Interventional Imaging Program
Image X Interventional Imaging is an international academic-industry-healthcare program led by Dr Tess Reynolds. It is dedicated to delivering innovative robotic imaging and novel 3D-printed solutions to aid in the diagnosis and treatment of disease spanning cardiology, neurology, oncology, radiology, and orthopaedics.
Extending the intraoperative field-of-view
Intraoperative 3D Cone Beam CT (CBCT) imaging has revolutionised interventional procedures. However, a critical barrier to continued expansion of the technology is the small field-of-view, currently preventing long anatomical sites from being captured in a single 3D image intraoperatively.
Working in collaboration with Siemens Healthineers and Johns Hopkins University, Image X Interventional Imaging has developed and implemented a new CBCT imaging technique that increases the intraoperative volumetric field-of-view to over 1m. The imaging trajectory is known as a multi-turn reverse helical (demonstrated in the video below *Insert video of image acquisition – multi-turn reverse helical*), and combines continuous gantry rotation with table translation to bring CT-like longitudinal coverage into the operating room.
An example of multi-turn reverse helical images from a sheep cadaver undergoing a pedicle screw fixation are shown below. (from: https://journals.lww.com/investigativeradiology/Fulltext/9900/Extended_Intraoperative_Longitudinal_3_Dimensional.15.aspx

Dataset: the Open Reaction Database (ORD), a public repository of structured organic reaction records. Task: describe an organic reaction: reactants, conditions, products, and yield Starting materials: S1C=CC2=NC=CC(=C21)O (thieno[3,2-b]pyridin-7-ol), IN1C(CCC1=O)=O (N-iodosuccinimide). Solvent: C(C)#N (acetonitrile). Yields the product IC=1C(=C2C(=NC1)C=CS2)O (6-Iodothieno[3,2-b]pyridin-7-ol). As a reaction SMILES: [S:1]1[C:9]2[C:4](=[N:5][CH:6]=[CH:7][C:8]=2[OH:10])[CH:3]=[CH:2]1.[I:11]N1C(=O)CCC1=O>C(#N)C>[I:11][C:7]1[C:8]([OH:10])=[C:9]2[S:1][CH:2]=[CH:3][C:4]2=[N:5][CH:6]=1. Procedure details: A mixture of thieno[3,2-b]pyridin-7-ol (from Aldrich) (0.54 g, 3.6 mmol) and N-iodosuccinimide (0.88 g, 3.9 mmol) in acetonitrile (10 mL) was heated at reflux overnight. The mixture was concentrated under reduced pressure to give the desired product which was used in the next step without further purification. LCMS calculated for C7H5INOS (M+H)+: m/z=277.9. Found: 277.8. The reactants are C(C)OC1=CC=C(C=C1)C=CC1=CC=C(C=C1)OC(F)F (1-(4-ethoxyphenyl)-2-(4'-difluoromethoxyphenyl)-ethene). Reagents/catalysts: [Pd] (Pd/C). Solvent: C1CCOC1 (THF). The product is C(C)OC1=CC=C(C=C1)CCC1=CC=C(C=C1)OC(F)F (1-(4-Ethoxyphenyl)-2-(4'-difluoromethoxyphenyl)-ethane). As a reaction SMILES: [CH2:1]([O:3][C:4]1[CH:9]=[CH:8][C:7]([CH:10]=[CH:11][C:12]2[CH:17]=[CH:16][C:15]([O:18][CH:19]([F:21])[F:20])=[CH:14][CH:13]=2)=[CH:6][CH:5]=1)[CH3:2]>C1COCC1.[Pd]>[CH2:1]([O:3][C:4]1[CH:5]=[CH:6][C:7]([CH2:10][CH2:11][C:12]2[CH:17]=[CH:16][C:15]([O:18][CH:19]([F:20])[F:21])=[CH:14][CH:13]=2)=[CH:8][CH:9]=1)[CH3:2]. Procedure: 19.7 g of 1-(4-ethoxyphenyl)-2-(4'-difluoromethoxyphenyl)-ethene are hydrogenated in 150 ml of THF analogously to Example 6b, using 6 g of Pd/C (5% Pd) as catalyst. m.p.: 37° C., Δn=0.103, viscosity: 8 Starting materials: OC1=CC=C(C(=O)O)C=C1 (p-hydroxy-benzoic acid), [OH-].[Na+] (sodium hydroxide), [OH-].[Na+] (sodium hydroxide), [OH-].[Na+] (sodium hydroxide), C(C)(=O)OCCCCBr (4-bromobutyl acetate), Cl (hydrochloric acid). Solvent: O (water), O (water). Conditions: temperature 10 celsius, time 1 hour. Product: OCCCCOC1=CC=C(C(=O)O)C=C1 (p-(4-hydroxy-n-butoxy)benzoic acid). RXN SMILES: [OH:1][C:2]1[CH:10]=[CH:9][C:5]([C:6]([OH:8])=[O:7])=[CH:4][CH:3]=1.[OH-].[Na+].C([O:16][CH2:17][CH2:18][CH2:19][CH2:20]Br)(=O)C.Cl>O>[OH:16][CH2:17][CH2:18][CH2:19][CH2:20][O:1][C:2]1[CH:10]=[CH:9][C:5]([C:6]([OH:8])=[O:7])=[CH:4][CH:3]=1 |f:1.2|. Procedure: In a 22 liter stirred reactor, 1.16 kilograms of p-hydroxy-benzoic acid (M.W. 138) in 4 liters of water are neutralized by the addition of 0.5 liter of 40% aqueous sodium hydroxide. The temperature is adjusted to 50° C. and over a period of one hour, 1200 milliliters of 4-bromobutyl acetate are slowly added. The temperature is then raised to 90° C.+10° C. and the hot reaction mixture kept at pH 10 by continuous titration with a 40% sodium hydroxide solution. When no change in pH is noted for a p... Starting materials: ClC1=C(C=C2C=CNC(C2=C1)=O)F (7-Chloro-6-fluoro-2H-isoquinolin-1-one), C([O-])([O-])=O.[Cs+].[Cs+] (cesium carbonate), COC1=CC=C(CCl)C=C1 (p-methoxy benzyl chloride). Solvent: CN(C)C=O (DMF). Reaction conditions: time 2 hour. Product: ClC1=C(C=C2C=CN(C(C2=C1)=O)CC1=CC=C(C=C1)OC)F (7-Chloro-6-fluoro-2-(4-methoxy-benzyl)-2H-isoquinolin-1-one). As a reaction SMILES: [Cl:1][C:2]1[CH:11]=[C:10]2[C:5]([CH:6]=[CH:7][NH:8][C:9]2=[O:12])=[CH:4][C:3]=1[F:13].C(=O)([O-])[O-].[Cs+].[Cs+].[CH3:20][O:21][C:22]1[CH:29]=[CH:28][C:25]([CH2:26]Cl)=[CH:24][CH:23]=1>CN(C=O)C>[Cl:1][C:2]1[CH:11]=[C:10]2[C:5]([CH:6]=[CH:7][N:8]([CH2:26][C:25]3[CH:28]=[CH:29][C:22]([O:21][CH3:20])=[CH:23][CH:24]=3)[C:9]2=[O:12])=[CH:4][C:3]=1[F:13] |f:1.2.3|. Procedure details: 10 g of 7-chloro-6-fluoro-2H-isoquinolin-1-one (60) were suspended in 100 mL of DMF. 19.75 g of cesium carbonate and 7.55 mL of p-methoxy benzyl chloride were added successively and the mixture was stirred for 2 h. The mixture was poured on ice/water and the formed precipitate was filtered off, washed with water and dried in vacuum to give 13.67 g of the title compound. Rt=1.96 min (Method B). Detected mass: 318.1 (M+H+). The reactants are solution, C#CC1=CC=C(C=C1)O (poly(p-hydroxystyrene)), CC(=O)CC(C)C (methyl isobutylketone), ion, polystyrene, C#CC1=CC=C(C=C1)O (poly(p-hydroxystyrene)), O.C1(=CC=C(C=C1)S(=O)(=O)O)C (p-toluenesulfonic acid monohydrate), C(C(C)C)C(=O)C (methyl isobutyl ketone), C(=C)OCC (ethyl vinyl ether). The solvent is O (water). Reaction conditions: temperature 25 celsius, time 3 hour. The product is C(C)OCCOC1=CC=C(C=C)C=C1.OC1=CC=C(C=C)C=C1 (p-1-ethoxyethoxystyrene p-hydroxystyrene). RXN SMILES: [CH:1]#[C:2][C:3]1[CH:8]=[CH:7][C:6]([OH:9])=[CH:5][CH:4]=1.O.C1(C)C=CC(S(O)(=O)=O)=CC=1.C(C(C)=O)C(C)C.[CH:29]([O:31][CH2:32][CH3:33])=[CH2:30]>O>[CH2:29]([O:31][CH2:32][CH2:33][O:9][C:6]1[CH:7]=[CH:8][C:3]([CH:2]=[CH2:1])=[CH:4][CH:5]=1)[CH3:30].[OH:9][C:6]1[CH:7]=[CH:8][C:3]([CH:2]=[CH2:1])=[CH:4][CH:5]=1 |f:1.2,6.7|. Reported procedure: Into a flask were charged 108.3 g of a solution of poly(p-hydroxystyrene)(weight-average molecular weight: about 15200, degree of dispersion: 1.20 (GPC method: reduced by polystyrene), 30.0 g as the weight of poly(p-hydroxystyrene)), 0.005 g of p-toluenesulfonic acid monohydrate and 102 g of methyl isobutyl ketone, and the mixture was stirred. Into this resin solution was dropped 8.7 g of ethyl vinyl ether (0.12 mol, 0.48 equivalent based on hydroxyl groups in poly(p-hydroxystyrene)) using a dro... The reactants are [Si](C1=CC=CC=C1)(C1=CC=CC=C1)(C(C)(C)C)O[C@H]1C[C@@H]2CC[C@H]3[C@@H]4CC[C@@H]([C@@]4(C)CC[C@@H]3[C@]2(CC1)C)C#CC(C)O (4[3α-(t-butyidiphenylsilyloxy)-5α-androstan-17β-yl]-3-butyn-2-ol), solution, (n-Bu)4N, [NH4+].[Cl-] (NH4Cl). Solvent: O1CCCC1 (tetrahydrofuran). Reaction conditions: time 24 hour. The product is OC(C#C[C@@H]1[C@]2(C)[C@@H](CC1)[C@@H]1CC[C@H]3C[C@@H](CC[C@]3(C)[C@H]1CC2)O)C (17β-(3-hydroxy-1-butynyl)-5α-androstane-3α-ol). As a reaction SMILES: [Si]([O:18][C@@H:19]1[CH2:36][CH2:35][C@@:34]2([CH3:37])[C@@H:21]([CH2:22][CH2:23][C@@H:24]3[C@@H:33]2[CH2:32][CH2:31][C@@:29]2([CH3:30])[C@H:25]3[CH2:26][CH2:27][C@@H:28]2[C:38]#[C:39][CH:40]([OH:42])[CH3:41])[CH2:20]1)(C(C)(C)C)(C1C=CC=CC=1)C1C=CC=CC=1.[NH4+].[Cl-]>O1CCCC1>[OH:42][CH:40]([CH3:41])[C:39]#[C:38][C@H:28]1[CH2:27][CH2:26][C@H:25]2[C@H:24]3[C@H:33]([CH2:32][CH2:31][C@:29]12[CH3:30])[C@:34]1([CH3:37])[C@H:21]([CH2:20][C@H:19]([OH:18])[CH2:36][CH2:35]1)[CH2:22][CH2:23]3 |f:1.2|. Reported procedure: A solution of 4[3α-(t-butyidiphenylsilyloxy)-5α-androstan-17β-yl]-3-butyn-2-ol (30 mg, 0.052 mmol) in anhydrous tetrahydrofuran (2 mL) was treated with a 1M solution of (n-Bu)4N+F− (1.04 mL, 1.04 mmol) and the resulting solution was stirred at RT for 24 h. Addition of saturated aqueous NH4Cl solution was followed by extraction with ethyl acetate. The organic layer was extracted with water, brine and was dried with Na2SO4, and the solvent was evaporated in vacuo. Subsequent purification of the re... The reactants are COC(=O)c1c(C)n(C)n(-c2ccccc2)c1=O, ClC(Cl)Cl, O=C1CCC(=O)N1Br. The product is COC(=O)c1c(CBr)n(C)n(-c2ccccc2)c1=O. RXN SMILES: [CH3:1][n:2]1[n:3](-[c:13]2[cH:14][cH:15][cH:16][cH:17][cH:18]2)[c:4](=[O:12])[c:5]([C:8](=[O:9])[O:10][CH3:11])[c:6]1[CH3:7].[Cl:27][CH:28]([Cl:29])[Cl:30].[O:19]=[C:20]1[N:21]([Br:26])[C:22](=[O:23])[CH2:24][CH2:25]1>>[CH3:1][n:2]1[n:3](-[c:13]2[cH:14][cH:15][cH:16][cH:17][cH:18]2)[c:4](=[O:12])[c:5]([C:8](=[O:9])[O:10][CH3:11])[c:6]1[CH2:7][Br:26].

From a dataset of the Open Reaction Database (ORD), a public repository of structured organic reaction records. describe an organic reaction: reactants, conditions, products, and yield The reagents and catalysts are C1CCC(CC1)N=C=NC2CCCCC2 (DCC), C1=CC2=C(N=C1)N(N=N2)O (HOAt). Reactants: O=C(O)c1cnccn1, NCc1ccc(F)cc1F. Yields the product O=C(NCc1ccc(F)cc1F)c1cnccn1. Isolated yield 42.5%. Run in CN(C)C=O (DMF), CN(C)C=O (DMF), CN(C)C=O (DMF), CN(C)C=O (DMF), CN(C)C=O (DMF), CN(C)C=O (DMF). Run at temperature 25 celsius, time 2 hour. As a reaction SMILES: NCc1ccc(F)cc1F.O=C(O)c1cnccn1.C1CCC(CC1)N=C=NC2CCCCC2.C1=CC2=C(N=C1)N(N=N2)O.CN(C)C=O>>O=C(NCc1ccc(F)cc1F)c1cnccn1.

Metal hardware is often implanted to help stabilise anatomy following injury from trauma, degenerative diseases, and cancer. Accurate placement of the hardware is paramount, with misplacement potential leading to severe complications. To ensure accurate placement, 3D-printed surgical guides that allow pre-planning of the hardware position, taking into consideration individual anatomical characteristics are of growing interest. To date, 3D-printed surgical guides have been predominately developed from preoperative CT and MRI scans.
Working in collaboration with Dr Andrew Kanawati (Westmead Hospital, Sydney), Image X Interventional Imaging has been investigating the possibility of using robotic CBCT imaging system to create 3D-printed surgical guides. Robotic CBCT systems are becoming common place in orthopaedic departments, facilitating diagnosis and treatment planning in the extremities (i.e. wrist, ankle, and knee) and are ripe for expansion to other sites.
To date, we have examined the accuracy of developing 3D-printed surgical guides for spine stabilisation and laminectomy procedures. In animal cadaver models, the 3D-printed surgical guides demonstrated sufficient precision compared to those previously reported from CT.
Metal Artifact Reduction
Developing strategies to complement surgeon experience, such as utilising 3D-printed surgical guides, is a key step in reducing the risk of interventional procedures. Another step is enabling direct surgical verification of the procedure in the operating room. However, a current challenge to this is that the metal hardware itself negatively interferes with standard intraoperative 3D x-ray imaging techniques, creating unclear and imprecise images, reducing the accuracy of the assessment.